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Sequence 5. The golden watch. 61:00/107:10
An Inuit is philosophizing with a wolf, in an old-fashioned cartoon on TV.
The script continues playing with genres and quotes. The script says the cartoon is “Speed racer”, an old American cartoon – most of the people in the audience will not recognize it. There is a discreet joke between this quote and the tee-shirt that the dealer was wearing: even if it is not very visible in the movie, the script clearly says that it is a “Speed racer tee-shirt”…
Zoom out, it is actually a child watching TV.
Exposition of the situation. The Inuit was a wrong track: no, we are not going to watch a cartoon; at the same time this cartoon helps the audience understand that we made a big jump backwards in the chronology. The script says the scene takes place in 1972, as it said that Butch is 26 when he meets Marsellus. The movie is not so precise.
The child turns towards his mother who is entering the room with a stranger (Christopher Walkens): “Butch, you remember when I told you your daddy dies in a P.O.W. camp? Here is Captain Koons, he was in the camp with Daddy.”
The brutal reminder about the death of Butch’s father, strongly contrasts with the cartoon, linked to the innocence of childhood. The entrance of a military member in uniform, embodied by the actor Christopher Walkens who is familiar to such roles in movies, links this scene to a series of other scenes of the same kind in the American cinema. Intertextuality!
The Captain starts talking to the child Butch, to who he is bringing a golden watch.
First exposition of this watch, before detailing its story.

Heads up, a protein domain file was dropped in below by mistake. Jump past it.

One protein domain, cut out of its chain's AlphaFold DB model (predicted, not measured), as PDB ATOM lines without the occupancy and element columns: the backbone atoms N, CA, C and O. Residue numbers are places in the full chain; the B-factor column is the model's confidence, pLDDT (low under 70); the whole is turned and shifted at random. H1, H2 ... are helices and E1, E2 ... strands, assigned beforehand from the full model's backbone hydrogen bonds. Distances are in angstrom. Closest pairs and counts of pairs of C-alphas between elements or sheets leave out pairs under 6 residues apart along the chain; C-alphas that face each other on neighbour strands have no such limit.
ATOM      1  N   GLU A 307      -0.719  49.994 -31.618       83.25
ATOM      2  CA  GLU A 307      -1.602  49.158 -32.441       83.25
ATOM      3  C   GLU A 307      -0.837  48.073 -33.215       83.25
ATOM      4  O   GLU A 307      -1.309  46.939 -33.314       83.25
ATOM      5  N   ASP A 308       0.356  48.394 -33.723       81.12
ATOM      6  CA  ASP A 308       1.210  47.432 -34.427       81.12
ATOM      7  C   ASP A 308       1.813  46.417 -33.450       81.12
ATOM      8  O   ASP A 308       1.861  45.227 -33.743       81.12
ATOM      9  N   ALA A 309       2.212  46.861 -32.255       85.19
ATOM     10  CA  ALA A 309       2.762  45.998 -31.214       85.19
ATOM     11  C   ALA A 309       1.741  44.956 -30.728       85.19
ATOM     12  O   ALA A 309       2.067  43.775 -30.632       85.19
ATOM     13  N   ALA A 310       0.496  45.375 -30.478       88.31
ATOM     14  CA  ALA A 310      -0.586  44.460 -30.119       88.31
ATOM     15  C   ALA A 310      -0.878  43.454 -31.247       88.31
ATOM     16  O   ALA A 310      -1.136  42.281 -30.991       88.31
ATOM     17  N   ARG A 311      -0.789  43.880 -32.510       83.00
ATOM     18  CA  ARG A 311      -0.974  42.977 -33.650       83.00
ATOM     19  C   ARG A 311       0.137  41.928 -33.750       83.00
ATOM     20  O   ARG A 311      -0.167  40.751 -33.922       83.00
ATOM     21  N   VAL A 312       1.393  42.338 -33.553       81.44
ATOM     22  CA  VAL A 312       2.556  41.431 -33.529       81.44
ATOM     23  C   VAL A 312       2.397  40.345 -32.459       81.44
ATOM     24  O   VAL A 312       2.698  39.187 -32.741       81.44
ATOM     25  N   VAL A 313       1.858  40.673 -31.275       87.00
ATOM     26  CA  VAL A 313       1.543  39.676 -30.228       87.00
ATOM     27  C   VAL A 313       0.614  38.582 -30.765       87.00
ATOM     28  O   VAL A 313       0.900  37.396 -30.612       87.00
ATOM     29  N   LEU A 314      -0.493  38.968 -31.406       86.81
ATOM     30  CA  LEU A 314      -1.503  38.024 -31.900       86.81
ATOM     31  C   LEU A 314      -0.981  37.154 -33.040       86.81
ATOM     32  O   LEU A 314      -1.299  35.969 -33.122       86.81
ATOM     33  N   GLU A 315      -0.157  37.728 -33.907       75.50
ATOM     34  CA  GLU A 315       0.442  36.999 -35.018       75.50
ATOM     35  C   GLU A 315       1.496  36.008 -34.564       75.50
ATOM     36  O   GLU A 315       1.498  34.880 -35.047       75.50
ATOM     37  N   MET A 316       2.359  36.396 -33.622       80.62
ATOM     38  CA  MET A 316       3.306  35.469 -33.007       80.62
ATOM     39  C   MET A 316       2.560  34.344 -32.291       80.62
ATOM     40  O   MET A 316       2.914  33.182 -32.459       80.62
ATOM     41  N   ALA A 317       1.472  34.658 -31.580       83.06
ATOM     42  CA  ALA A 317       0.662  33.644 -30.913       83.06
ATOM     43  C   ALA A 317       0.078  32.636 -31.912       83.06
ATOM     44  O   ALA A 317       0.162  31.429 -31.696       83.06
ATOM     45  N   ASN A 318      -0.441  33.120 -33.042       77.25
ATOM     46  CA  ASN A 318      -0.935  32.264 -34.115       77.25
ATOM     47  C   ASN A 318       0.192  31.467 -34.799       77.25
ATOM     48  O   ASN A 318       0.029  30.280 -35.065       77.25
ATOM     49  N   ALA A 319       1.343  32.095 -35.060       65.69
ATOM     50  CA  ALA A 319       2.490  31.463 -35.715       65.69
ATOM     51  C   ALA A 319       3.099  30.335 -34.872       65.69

He tells Butch a long story, that the father of Butch – with who he was imprisoned 5 years – told him.
Let’s notice that the very narrative, serious, solemn and clean style of this monologue adds to it some humorous or ironic aspect.
This watch was first purchased by “your great-grand-daddy during the First World War”, and was transmitted from generation to generation after a series of troubles and dangers, and arrives to Butch as a child after having been stored during 5 years in his father’s ass, then after the father died from diarrhea (!!!), spent 2 more years in Captain Koons’s anus…
This gloomy and burlesque included plot (plot n°7) of the watch hidden in the anus reminds us again about the initial quote about the “soft, moist, shapeless mass of matter”, and is also linked to the theme of the bathroom and other “dirty things”, and works like a parody of the patriotic values usually associated with the Vietnam war in the American culture.
Koons concludes his monologue: “And now, little man, I give the watch to you”.
The audience does not know what to think of this poisoned gift, impregnated with death, war, shit, and heroism…
Technically, this watch is an example of what we call a “MacGuffin“, that is to say a material goal, a precious object that the Hero wants to conquer or to keep.
Finally, this scene also stands as a set up of the following plot, giving Butch via the Mentor Koons, substitute of the Father, a fundamental goal: keep this watch.
Cut on Butch, adult, laying on a bench in a cloakroom, in a boxing outfit: he brutally wakes up like from a nightmare.
This flash-back, this ellipsis makes us jump around 20 years…
A man enters: “It is time Butch.” Butch gets ready and shouts like a beast. The crowd waiting for him sounds like Pandemonium.
Did you enjoy it? Want to know more? Then read the full story analysis of Quentin Tarantino’s Pulp Fiction and improve your scenario writing skills from the study of its script
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